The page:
Pokemon Go…AWAY!

Things were getting out of hand at the small senior center in Quebec City. Hordes of people gathered every evening on the lawn of the private center on a quiet residential street. Strangers set up chairs and spread blankets as if it were a public park. Using smartphones loaded with a hot new game, the crowds played late into the night.

Some nights, according to seniors who live at the site, groups of more than 100 people played Pokemon Go until 3 a.m., keeping the neighborhood wide awake. The center director finally hired a security guard to shoo away trespassers, some of whom had been urinating on trees and dropping trash on the property.

Why Your Vacation Rental Needs a Lease & Reservation Policy

Vacationers should expect to sign a rental agreement, whether they are renting a cozy cabin for a weekend or beachfront home for an entire summer. Just as even a brief getaway fulfills a vacationer's quest for a change of pace, a lease satisfies the owner's need for asset protection. In fact, short-term tenants are unlikely to view a vacation rental as their “home.” They may stay for a few days and never return, so it's important to provide them with a lease that has straightforward guidelines on caring for your property.

More homeowners are handling their own reservations and leasing agreements, especially with the increased use of sites like Airbnb.com. The San Francisco-based, privately held company started in 2008 and now boasts more than 2 million listings in 191 countries.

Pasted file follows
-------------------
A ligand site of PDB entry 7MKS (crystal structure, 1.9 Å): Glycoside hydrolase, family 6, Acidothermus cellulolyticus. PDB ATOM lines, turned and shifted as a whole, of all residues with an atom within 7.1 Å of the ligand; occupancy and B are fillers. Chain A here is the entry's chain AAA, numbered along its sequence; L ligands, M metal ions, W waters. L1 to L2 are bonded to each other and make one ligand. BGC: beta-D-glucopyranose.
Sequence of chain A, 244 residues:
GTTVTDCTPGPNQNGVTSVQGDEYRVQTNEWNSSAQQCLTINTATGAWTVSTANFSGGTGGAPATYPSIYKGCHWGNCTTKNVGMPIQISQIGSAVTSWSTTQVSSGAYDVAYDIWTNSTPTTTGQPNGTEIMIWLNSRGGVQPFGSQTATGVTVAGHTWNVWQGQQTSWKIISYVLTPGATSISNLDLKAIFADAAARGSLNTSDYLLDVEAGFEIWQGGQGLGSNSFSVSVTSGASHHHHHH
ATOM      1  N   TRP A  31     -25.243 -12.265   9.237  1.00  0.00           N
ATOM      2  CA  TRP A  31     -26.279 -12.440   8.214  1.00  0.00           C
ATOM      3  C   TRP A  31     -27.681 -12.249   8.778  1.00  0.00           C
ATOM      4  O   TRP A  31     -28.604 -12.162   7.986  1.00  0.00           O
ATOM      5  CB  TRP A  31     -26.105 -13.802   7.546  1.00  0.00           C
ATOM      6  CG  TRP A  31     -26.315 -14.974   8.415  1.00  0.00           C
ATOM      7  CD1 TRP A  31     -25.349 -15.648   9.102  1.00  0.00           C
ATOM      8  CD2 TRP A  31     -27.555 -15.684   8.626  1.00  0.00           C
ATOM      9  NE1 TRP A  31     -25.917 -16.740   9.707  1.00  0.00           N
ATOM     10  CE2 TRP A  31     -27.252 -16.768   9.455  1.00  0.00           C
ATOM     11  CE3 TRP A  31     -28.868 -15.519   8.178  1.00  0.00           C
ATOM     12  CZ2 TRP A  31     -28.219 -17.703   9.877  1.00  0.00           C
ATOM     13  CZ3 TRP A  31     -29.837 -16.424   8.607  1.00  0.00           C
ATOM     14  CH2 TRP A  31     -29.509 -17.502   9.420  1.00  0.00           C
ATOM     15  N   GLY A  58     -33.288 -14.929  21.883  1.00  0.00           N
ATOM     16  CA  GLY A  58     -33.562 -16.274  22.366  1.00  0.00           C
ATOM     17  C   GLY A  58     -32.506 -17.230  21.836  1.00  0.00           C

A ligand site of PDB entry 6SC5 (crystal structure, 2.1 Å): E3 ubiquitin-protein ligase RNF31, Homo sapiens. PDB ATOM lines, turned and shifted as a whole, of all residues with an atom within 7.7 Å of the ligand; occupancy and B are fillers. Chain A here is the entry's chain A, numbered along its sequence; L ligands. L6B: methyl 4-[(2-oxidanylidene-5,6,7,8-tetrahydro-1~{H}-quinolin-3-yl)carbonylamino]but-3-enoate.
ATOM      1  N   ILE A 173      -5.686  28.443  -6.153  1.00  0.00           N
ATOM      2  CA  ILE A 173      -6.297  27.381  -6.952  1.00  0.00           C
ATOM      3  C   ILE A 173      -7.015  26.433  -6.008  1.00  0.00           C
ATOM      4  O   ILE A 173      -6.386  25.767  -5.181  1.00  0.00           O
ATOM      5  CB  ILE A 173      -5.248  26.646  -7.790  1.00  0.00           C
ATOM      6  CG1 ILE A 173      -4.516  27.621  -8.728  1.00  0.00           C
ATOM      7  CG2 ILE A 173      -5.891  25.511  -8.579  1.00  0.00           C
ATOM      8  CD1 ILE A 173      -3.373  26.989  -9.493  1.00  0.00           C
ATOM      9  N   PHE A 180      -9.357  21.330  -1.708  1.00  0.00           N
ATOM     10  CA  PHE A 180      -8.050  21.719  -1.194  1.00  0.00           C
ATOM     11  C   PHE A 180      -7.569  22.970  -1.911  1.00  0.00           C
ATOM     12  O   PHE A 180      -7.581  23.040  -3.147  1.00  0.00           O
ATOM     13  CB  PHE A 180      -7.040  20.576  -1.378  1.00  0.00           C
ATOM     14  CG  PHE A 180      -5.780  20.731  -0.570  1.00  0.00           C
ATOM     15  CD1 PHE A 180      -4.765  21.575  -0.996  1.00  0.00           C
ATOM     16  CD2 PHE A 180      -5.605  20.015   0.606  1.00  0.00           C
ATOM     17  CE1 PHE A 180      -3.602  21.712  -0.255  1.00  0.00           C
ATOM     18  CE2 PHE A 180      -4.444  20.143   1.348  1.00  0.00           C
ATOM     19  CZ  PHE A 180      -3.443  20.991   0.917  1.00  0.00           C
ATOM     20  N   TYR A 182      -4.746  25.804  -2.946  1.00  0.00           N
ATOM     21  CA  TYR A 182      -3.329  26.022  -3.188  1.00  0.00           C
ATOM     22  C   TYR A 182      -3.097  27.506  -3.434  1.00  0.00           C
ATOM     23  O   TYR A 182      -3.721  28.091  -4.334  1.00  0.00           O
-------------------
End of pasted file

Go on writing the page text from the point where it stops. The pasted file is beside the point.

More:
Should I Buy a Turn-Key Rental Property or a Fixer-Upper

You're in the market for a rental property and you've narrowed the options to several possibilities when you confront an investor's dilemma: Should you make an offer on the tidy unit that's in perfect shape and ready to rent? Or, should you go for the one that's priced for far less, but will need some serious TLC before it can be leased at a rent that meets your target income?

If you're handy around the house and you have free time, the fixer-upper could be worth serious consideration. And if you possess remodeling skills and solid connections with contractors who can do the specialty work that you can't, then a property that needs TLC really might be the best bet.

However, there are still questions to consider before signing the papers. For instance, how close will you be, geographically, to this home-that-needs-love?

How Vulnerable Are Your Assets as a Landlord?

The owner of a Pittsburgh apartment complex is being sued by a woman who claims that when she toured a rental unit, she was so startled by a dog's sudden barking that she fell down a flight of steps. Ten months later, she has filed suit in Pennsylvania Supreme Court, saying that the stairway at the complex was poorly-maintained and that her injuries have required extensive and ongoing treatment.

She is seeking monetary and punitive damages, meaning that she hopes for a judgement that will cover her costs along with a payment that could be as much as double her actual costs. Depending on the seriousness of her injuries, the cost of her medical treatment and loss of wages, a favorable ruling could cost the complex owner hundreds of thousands of dollars. If the suit had been filed in a state that has a higher cap on punitive damages, a ruling in her favor could result in a greater award.